Since responsibility for an entire filesystem is transferred with a
   migration event, there is no possibility that conflicts will arise on
   the destination server as a result of the transfer of locks.

   The servers may choose not to transfer the state information upon
   migration.  However, this choice is discouraged, except where
   specific issues such as stateid conflicts make it necessary.  When a
   server implements migration and it does not transfer state
   information, it SHOULD provide a filesystem-specific grace period, to
   allow clients to reclaim locks associated with files in the migrated
   filesystem.  If it did not do so, clients would have to re-obtain
   locks, with no assurance that a conflicting lock was not granted
   after the filesystem was migrated and before the lock was re-
   obtained.

   In the case of migration without state transfer, when the client
   presents state information from the original server (e.g. in a RENEW
   op or a READ op of zero length), the client must be prepared to
   receive either NFS4ERR_STALE_CLIENTID or NFS4ERR_BAD_STATEID from the
   new server.  The client should then recover its state information as
   it normally would in response to a server failure.  The new server
   must take care to allow for the recovery of state information as it
   would in the event of server restart.

   In those situations in which state has not been transferred, as shown
   by a return of NFS4ERR_BAD_STATEID, the client may attempt to reclaim
   locks in order to take advantage of cases in which the destination
   server has set up a file-system-specific grace period in support of
   the migration.

5.3.1.  Migration and clientid's

   Handling of clientid values is similar to that for stateids.
   However, there are some differences that derive from the fact that a
   clientid is an object which spans multiple filesystems while a
   stateid is inherently limited to a single filesystem.

   The clientid4 and nfs_client_id4 information (id string and boot
   verifier) will be transferred with the rest of the state information
   and the destination server should use that information to determine
   appropriate clientid4 handling.  Although the destination server may
   make state stored under an existing lease available under the
   clientid4 used on the source server, the client should not assume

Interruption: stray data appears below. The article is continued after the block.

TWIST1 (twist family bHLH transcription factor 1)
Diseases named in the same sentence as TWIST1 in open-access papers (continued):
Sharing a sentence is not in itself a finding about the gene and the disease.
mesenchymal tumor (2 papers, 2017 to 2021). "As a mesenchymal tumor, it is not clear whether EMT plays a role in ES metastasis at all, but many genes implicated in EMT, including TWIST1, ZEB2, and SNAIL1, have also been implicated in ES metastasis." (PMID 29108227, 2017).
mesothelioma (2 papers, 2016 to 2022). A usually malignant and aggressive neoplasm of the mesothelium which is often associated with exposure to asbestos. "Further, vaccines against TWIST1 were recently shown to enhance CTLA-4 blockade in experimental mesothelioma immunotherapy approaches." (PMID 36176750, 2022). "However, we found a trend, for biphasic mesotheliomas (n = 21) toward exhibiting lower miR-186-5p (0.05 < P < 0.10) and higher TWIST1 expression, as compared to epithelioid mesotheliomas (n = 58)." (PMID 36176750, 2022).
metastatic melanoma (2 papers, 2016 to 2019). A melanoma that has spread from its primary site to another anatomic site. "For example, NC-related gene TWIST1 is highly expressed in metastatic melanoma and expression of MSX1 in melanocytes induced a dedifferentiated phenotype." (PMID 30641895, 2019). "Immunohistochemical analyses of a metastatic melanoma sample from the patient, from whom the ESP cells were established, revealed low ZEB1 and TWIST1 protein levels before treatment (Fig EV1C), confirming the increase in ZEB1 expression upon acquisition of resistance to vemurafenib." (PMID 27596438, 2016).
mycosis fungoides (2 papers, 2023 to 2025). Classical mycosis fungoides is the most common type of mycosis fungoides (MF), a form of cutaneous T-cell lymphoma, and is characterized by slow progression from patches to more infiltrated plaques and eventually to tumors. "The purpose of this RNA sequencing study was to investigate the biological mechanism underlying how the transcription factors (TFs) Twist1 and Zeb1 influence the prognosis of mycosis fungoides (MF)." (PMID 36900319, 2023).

that this is always so.  In particular,

   o  If there is an existing lease with an nfs_client_id4 that matches
      a migrated lease (same id string and boot verifier), the server
      SHOULD merge the two, making the union of the sets of stateids
      available under the clientid4 for the existing lease.  As part of
      the lease merger, the expiration time of the lease will reflect
      renewal done within either of the ancestor leases (and so will
      reflect the latest of the renewals).

   o  If there is an existing lease with an nfs_client_id4 that
      partially matches a migrated lease (same id string and a different
      boot verifier), the server MUST eliminate one of the two, possibly
      invalidating one of the ancestor clientid4's.  Since boot
      verifiers are not ordered, the later lease renewal time will
      prevail.

   o  If the destination server already has the transferred clientid4 in
      use for another purpose, it is free to substitute a different
      clientid4 and associate that with the transferred nfs_client_id4.

   When leases are not merged, the transfer of state should result in
   creation of a confirmed client record with empty callback information
   but matching the {v, x, c} with v and x derived from the transferred
   client information and c chosen by the destination server.

   In such cases, the client SHOULD re-establish new callback
   information with the new server as soon as possible, according to
   sequences described in sections "Operation 35: SETCLIENTID -
   Negotiate Client ID" and "Operation 36: SETCLIENTID_CONFIRM - Confirm
   Client ID".  This ensures that server operations are not delayed due
   to an inability to recall delegations.  The client can determine the
   new clientid (the value c) from the response to SETCLIENTID.

   The client can use its own information about leases with the
   destination server to see if lease merger should have happened.  When
   there is any ambiguity, the client MAY use the above procedure to set
   the proper callback information and find out, as part of the process,
   the correct value of its clientid with respect to the server in
   question.

5.3.2.  Migration and state owner information

   In addition to stateids, the locks they represent, and clientid
   information, servers also need to transfer information related to the
   current status of openowners and lockowners.

   This information includes:

   o  The sequence number of the last operation associated with the
      particular owner.

   o  Information regarding the results of the last operation,
      sufficient to allow reissued operations to be correctly responded
      to.

   When clients are implemented to isolate each openowner and lockowner